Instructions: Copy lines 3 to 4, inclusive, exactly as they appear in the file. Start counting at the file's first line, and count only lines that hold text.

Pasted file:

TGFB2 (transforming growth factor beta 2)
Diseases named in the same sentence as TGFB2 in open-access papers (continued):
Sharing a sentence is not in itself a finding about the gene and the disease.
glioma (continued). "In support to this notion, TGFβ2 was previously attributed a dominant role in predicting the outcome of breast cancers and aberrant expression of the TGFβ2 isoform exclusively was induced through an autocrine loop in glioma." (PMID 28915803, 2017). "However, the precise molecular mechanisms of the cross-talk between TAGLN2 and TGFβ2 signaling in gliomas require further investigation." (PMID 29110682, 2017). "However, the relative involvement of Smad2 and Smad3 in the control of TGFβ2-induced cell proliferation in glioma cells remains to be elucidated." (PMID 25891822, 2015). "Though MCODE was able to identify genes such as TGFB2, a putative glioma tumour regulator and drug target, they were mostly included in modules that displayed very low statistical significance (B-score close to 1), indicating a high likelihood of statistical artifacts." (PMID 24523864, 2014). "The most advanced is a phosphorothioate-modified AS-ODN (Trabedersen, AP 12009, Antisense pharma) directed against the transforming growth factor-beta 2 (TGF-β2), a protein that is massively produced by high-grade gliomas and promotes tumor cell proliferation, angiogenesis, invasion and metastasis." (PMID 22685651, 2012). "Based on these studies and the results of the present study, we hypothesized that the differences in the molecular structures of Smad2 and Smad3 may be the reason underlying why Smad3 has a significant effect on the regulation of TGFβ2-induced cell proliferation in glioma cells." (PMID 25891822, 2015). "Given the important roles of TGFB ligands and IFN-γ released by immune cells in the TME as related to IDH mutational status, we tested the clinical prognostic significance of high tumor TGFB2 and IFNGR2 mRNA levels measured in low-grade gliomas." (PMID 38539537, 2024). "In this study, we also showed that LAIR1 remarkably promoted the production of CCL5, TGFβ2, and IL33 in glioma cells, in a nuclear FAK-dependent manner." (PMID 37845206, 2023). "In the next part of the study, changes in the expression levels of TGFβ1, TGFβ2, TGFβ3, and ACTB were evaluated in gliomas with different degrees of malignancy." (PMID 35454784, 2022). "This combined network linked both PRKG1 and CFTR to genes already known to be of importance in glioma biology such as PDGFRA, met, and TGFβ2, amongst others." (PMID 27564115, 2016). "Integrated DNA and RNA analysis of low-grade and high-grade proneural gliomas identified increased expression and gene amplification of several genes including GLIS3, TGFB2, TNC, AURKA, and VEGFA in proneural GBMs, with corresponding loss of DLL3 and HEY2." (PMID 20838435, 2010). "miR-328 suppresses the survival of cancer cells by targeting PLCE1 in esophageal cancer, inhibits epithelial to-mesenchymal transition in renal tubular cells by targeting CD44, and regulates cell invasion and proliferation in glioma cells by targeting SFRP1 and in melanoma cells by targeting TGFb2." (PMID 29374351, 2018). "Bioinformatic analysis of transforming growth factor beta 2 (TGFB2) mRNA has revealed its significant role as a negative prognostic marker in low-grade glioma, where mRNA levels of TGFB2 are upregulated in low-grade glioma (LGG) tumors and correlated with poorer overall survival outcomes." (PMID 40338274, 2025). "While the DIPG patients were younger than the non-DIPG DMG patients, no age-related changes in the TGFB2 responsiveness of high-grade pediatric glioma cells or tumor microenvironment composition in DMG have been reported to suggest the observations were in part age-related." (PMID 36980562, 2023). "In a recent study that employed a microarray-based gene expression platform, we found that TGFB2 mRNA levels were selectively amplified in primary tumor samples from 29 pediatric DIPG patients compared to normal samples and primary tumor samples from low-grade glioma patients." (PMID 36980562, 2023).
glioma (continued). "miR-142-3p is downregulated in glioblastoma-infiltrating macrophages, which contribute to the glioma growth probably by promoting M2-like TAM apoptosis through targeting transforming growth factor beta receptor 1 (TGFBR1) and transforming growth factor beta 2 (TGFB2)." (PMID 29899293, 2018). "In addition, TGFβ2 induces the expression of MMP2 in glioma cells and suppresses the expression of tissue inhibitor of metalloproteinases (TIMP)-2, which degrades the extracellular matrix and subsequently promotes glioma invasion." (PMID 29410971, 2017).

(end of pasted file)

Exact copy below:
Sharing a sentence is not in itself a finding about the gene and the disease.
glioma (continued). "In support to this notion, TGFβ2 was previously attributed a dominant role in predicting the outcome of breast cancers and aberrant expression of the TGFβ2 isoform exclusively was induced through an autocrine loop in glioma." (PMID 28915803, 2017). "However, the precise molecular mechanisms of the cross-talk between TAGLN2 and TGFβ2 signaling in gliomas require further investigation." (PMID 29110682, 2017). "However, the relative involvement of Smad2 and Smad3 in the control of TGFβ2-induced cell proliferation in glioma cells remains to be elucidated." (PMID 25891822, 2015). "Though MCODE was able to identify genes such as TGFB2, a putative glioma tumour regulator and drug target, they were mostly included in modules that displayed very low statistical significance (B-score close to 1), indicating a high likelihood of statistical artifacts." (PMID 24523864, 2014). "The most advanced is a phosphorothioate-modified AS-ODN (Trabedersen, AP 12009, Antisense pharma) directed against the transforming growth factor-beta 2 (TGF-β2), a protein that is massively produced by high-grade gliomas and promotes tumor cell proliferation, angiogenesis, invasion and metastasis." (PMID 22685651, 2012). "Based on these studies and the results of the present study, we hypothesized that the differences in the molecular structures of Smad2 and Smad3 may be the reason underlying why Smad3 has a significant effect on the regulation of TGFβ2-induced cell proliferation in glioma cells." (PMID 25891822, 2015). "Given the important roles of TGFB ligands and IFN-γ released by immune cells in the TME as related to IDH mutational status, we tested the clinical prognostic significance of high tumor TGFB2 and IFNGR2 mRNA levels measured in low-grade gliomas." (PMID 38539537, 2024). "In this study, we also showed that LAIR1 remarkably promoted the production of CCL5, TGFβ2, and IL33 in glioma cells, in a nuclear FAK-dependent manner." (PMID 37845206, 2023). "In the next part of the study, changes in the expression levels of TGFβ1, TGFβ2, TGFβ3, and ACTB were evaluated in gliomas with different degrees of malignancy." (PMID 35454784, 2022). "This combined network linked both PRKG1 and CFTR to genes already known to be of importance in glioma biology such as PDGFRA, met, and TGFβ2, amongst others." (PMID 27564115, 2016). "Integrated DNA and RNA analysis of low-grade and high-grade proneural gliomas identified increased expression and gene amplification of several genes including GLIS3, TGFB2, TNC, AURKA, and VEGFA in proneural GBMs, with corresponding loss of DLL3 and HEY2." (PMID 20838435, 2010). "miR-328 suppresses the survival of cancer cells by targeting PLCE1 in esophageal cancer, inhibits epithelial to-mesenchymal transition in renal tubular cells by targeting CD44, and regulates cell invasion and proliferation in glioma cells by targeting SFRP1 and in melanoma cells by targeting TGFb2." (PMID 29374351, 2018). "Bioinformatic analysis of transforming growth factor beta 2 (TGFB2) mRNA has revealed its significant role as a negative prognostic marker in low-grade glioma, where mRNA levels of TGFB2 are upregulated in low-grade glioma (LGG) tumors and correlated with poorer overall survival outcomes." (PMID 40338274, 2025). "While the DIPG patients were younger than the non-DIPG DMG patients, no age-related changes in the TGFB2 responsiveness of high-grade pediatric glioma cells or tumor microenvironment composition in DMG have been reported to suggest the observations were in part age-related." (PMID 36980562, 2023). "In a recent study that employed a microarray-based gene expression platform, we found that TGFB2 mRNA levels were selectively amplified in primary tumor samples from 29 pediatric DIPG patients compared to normal samples and primary tumor samples from low-grade glioma patients." (PMID 36980562, 2023).